Finding Jackie

The Metro hadn’t changed from the previous spring, and neither had Donnell, the doctor, or Jerry, the nurse. Which shouldn’t have been surprising. It had only been about five months. But to Sonny, the place, the night, had a whole different feel. He’d been sick, last time, with a fever, and he’d been grieving. It had been less than a month after Delsyn died.

This time was better, but not quite fine. Not quite the pleasant social dinner he’d hoped for. He and Luki—mostly because they lived in such a remote place—didn’t get the chance to do this sort of thing much. This was a rare chance to have dinner with another married gay couple and laugh, maybe talk a little, but mostly enjoy the company and have fun. That’s the kind of night Sonny had hoped for—he had wedding pictures to show off, for God’s sake.

He wasn’t having that kind of evening, but he was doing his best to fake it. He did bring out his phone with the pictures on it. He wondered more than once if anybody at the table, even Luki, noticed that his smile was a little funky, that he couldn’t help cross his arms in front of his chest, that he hardly ate any of his seafood sauté. When the eating was done and their tablemates left for the dance floor, he got his answer.

“Sonny,” Luki asked, “is everything okay? I… you seem… I don’t know, unhappy. Uncomfortable.”

So. He did notice. Earns him a few points, I suppose, but not nearly enough. Sonny shook his head, denying Luki’s observation of trouble. “I’m okay.”

“Is it the note, the person messing with your work? Are you worried? Scared? Talk to me baby. I’ll help if I can.”

Sonny sighed. “Yeah, Luki, that’s right. That’s what’s bothering me.” He picked up his bottle of Full Sail Amber Ale, held it up in the light to see how much was left, and downed it. Which was not Sonny’s usual behavior, and that was certainly the reason Luki was staring at him wide-eyed. But hey. He was over twenty-one and if he wanted to guzzle beer, or rather ale, he had every right to do so. He wasn’t driving.

Luki pursed his lips—his luscious lips that Sonny did not want to kiss at the moment, even though he noticed their lusciousness. Because it really wasn’t the short-term, unauthorized borrowing of his work and a nasty little note—let’s face it, once you’ve had one written in blood, typewritten, creepy notes really have less shock value. It wasn’t that at all. It was what he’d seen in Luki’s breast pocket. Did he really think I wouldn’t see?

“Well, if that’s what’s bothering you, what do you want to do? What do you want me to do?”

“Are you going to drink the rest of your beer?” When Luki shook his head and passed the bottle, he guzzled that, too. Of course, Luki had really never seen him do that. It wasn’t something he did. It made his throat burn pleasantly—from the fizz he supposed, but the way it made his head feel was too much like the fever he’d had the last time he was here. He raised his hand to signal the waiter, who was walking by but ignored him. This he was used to, and it was annoying but no more bothersome than that. But Luki saw, and it more than bothered him.

“What is it you want, Sonny, another beer?”

“No! Ice water.”

Luki looked relieved, which pissed Sonny off a bit, mostly because he understood completely. Sonny drunk was probably something Luki wouldn’t ever want to see. It was actually something Sonny didn’t ever want to be. And Luki was beautiful, damn it, when he raised an arm and flashed icy blue eyes at the waiter. The man responded immediately, practically bowing at the waist.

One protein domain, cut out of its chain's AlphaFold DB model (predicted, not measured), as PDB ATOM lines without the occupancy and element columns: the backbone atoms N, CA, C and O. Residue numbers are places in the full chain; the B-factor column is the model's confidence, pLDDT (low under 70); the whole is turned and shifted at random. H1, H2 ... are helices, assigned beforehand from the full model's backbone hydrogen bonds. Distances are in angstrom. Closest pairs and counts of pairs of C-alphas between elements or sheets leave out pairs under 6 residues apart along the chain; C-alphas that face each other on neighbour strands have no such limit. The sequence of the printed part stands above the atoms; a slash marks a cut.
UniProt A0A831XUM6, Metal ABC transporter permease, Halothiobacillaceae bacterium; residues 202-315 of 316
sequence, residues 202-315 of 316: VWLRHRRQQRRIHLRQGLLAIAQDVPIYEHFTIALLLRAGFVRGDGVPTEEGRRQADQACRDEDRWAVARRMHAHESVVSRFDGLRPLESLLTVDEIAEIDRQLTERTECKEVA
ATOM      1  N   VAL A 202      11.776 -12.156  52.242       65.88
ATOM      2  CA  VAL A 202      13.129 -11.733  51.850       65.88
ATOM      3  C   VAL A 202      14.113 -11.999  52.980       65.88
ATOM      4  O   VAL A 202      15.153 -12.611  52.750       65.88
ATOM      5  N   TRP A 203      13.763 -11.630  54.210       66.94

“We’d like some ice water, please,” Luki said.

The waiter bobbed a fucking curtsy and said, “Yes, sir, right away.”

“With lemon,” Sonny said, in a perfectly audible voice.

The waiter said nothing and turned to walk away.

“With lemon,” Luki said, barely a hoarse whisper.

“Oh, yes sir, no trouble. With lemon. I’ll bring that right back.”

“That really pisses me off,” Luki said, wrapping Sonny’s braid around his hand. “Why do they do that?”

“Let go!” Sonny said, and Luki did, though he also looked like he might stop breathing. “They do that because I’m invisible. It’s not new.”

“You’re not fucking invisible! You’re solid flesh and bone like everybody else but much more beautiful.”

Sonny rolled his eyes. Probably a good thing the waiter brought back the water just then. Luki’s had lemon; Sonny’s didn’t. Luki started to say something; Sonny stopped him. “Just leave it, Luki, it’s fine.”

“It’s not,” Luki said, and switched their glasses. “Sonny, I don’t understand.” He put his big, strong hand on the small of Sonny’s back and leaned in as if planning to say more.

Usually, that hand on his back made Sonny feel good, loved, protected, needed, wanted. Now it made him feel really antsy and more pissed than he already was. “Take your hand off me!”

From the look on Luki’s face, Sonny might have just gut-stabbed him. All he said was, “The fuck!”

“When were you going to tell me?” That would have to be called an outburst, Sonny knew, because he wasn’t nearly quiet enough for a private argument in public. Not only that, but he could feel his anger creep onto his face, his eyes narrowing, his top lip curling, a scowl for all the world to see—especially Luki.

Luki was quiet long enough for Sonny to find it hard to hold that expression, but he persevered. Finally, Luki spoke very quietly. “Why are you scowling at me, and tell you about what?”

“This,” Sonny said, his voice finally flat. He smacked the flat of his hand against Luki’s chest, where, inside the vest pocket, Sonny’s new husband had hidden his old badge.

Nothing more was said, at Luki’s request or possibly command, until they’d left the restaurant, taken the cab ride, and turned on some lights in their ultra-modern suite at the Monaco.

Then Sonny said, “When were you going to tell me about that, Luki?”